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View Poll Results: Which support system for your post privatised school?

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  • Charity

    3 8.82%
  • Corporate

    10 29.41%
  • Religious

    7 20.59%
  • I don't know/I love government control of education

    14 41.18%
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Results 151 to 157 of 157

  1. #151
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    Quote Originally Posted by ajblaise View Post
    Using tax money to pay for people's college education would be an example of making things less competitive. It evens the bar and gives more people a chance to get educated and thus succeed.
    Except the fallacy here is that college educations have positive externalities and improve living standards as a whole, and thus should be subsidized.
    I am an ENTJ. I hate political correctness but love smart people ^_^

  2. #152
    Minister of Propagandhi ajblaise's Avatar
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    Quote Originally Posted by IlyaK1986 View Post
    Except the fallacy here is that college educations have positive externalities and improve living standards as a whole, and thus should be subsidized.
    Wait are you really saying a college education doesn't improve living standards? A college grad earns something like 20k more than someone with only a high school education. Am I reading you wrong?

  3. #153
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    Quote Originally Posted by ajblaise View Post

    Here's the big thing: Most people aren't on the economic top and never will be, so it's in most people's interest to get the people on the top to give up some of their cake.


    You sound like you would have liked feudalism. Or anarchy.
    Exactly what is wrong.

    I prefer a system run by free markets and meritocracy, a system in which those who are incapable are not put on artificial support but just left to fend for themselves, and find themselves done away with in short order.

    Sometimes it amazes me how much compassion trumps our utilitarianism, when in reality everyone will be much better off when those that take from the system more than they produce are gone.

    Standards of living are a zero-sum game. Something is not created from nothing, thus resources should be put to their best use, which is why I am fundamentally against any first world aid to disease-ridden financial black hole nations and why I support keeping American resources within America and Israel (for their inventions, and to burn away the parasites of the Earth).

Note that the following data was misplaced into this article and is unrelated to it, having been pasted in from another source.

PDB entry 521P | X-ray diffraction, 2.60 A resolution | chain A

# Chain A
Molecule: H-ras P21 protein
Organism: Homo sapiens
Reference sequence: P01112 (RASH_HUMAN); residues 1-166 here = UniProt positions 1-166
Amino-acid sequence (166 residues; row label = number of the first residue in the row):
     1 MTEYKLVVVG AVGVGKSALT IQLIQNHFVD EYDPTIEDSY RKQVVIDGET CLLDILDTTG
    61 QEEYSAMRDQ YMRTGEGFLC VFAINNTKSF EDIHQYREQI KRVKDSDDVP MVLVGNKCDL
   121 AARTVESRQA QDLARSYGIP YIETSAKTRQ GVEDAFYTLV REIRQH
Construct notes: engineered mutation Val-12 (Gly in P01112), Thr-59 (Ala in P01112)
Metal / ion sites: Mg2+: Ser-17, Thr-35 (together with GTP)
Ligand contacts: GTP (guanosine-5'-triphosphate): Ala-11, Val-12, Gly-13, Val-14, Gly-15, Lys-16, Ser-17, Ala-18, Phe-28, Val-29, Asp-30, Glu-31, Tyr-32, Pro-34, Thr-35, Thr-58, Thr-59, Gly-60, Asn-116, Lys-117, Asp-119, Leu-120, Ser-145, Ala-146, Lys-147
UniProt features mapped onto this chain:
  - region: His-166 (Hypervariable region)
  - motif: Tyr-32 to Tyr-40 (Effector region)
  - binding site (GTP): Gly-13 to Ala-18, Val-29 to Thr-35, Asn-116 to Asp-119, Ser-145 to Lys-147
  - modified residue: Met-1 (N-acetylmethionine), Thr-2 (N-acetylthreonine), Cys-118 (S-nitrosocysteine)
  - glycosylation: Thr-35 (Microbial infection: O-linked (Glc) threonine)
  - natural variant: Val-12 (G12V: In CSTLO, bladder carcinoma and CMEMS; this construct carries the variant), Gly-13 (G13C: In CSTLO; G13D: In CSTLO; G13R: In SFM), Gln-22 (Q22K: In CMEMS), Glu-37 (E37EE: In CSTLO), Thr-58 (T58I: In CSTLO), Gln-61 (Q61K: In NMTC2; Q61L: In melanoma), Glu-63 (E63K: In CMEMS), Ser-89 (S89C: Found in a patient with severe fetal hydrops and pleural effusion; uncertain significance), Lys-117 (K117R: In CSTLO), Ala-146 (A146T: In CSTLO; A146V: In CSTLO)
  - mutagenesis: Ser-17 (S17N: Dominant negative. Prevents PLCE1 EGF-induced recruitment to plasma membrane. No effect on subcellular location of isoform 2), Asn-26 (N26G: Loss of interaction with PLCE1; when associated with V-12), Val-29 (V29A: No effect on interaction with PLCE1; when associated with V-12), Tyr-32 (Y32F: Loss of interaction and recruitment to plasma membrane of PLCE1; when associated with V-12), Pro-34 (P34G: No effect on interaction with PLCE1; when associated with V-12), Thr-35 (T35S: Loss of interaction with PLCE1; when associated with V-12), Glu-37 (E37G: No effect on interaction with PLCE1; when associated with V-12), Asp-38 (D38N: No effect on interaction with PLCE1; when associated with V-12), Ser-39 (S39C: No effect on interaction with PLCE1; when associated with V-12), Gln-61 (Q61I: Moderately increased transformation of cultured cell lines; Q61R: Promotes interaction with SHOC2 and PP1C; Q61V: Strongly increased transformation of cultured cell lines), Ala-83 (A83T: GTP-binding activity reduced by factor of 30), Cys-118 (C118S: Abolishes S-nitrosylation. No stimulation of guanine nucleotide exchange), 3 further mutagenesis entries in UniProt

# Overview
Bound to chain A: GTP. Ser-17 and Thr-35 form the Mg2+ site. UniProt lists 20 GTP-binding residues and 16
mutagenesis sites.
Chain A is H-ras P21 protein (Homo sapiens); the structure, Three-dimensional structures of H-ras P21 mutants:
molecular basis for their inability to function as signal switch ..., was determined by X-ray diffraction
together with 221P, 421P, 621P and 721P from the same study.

Think about it. Is the quickest way to end poverty to keep throwing money away day after day to feed the homeless?

    No, there indeed is a much, much faster way to end poverty, and that is the simple and efficient procedure of letting everyone live as they can (or can't) afford to.
    I am an ENTJ. I hate political correctness but love smart people ^_^

  4. #154
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    Quote Originally Posted by ajblaise View Post
    Wait are you really saying a college education doesn't improve living standards? A college grad earns something like 20k more than someone with only a high school education. Am I reading you wrong?
    Yes, you are. What I meant was saying that funding colleges making the system less competitive is a fallacy.

    Colleges carry positive externalities. So they should be subsidized.
    I am an ENTJ. I hate political correctness but love smart people ^_^

  5. #155
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    Quote Originally Posted by ajblaise View Post
    Factors like race and economic class should explored because there are very real disparages between minority and lower-income education and middle class white education (of course not every black person receives a poor education, but from a sociological and demographic standpoint, race, culture, and income must be explored)
    Race can be explored but it should have nothing to do with policy, since race is an incidental variable.

    Perhaps an all black school should be treated different than an all white school, because as you said, culture is relevant, and different races tend to have different cultures.
    The culture is relevent, but race isn't. The fact that people of different races tend to have a similar culture is nothing but an accident of history and migration patterns, and should not be important when forming policy decisions. There have been times and places where white people have had cultural norms and attitudes which have corresponded to those of "black culture" in the US today, such as the Irish and Scottish of a the 18th and 19th century. In fact, it is no accident that "black culture" in the US arose where those peoples emigrated to in the US, since they effectively adopted the culture of the Irish and Scottish who they mixed with.